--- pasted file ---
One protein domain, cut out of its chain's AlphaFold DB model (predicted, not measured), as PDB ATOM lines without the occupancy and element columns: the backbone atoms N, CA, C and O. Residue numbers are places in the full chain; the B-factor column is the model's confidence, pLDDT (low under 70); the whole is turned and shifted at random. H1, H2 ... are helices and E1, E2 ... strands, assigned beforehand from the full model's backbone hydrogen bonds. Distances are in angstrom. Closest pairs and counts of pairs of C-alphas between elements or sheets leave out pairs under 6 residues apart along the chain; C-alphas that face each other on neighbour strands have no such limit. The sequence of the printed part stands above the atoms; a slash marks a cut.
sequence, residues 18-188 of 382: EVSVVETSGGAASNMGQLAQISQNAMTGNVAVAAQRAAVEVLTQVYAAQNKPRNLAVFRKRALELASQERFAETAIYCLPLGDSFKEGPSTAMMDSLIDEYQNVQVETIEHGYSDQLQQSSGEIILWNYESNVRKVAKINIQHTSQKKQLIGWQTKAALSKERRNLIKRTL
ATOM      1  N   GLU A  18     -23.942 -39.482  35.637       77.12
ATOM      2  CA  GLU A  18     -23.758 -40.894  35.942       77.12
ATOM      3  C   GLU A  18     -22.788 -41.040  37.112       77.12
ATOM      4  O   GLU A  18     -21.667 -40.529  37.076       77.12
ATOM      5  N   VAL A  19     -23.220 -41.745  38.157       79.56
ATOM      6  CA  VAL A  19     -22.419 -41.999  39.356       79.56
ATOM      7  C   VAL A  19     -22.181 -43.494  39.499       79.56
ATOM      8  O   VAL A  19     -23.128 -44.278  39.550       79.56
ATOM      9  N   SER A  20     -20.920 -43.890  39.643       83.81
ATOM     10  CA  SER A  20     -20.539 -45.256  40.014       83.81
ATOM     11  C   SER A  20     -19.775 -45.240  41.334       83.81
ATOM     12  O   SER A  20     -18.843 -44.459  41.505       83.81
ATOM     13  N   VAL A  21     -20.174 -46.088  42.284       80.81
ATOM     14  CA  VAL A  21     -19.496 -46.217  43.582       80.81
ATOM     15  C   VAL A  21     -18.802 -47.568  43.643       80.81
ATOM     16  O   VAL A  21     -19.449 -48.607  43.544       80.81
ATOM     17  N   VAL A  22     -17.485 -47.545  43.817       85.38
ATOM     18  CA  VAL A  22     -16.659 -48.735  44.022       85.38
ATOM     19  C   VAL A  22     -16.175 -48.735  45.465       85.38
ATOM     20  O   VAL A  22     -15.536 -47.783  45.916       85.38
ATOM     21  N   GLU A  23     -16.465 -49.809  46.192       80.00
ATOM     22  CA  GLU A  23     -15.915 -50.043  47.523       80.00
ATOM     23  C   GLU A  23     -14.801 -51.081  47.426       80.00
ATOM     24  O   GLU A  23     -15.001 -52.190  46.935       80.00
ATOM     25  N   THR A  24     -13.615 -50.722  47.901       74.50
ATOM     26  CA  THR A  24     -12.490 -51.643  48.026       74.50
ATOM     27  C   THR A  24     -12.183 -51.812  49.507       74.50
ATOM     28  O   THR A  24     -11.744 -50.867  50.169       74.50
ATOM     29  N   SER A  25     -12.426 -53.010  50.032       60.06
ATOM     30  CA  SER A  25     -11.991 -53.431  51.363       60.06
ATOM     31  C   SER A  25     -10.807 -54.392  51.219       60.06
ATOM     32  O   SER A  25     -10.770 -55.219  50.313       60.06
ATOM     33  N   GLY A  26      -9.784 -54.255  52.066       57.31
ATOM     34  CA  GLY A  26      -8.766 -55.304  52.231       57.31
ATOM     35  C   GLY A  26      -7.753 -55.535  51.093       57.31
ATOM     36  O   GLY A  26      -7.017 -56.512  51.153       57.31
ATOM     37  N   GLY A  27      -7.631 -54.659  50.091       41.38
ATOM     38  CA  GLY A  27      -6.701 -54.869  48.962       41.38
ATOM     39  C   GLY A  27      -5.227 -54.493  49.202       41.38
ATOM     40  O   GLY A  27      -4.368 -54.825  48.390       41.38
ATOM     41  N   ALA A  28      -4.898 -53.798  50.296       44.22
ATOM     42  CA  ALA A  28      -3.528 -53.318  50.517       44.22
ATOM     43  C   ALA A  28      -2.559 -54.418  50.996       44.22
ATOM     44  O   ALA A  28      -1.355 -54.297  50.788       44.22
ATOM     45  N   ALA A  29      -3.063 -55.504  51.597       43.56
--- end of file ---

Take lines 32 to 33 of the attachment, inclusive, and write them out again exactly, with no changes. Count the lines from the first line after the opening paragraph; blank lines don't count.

ATOM     31  C   SER A  25     -10.807 -54.392  51.219       60.06
ATOM     32  O   SER A  25     -10.770 -55.219  50.313       60.06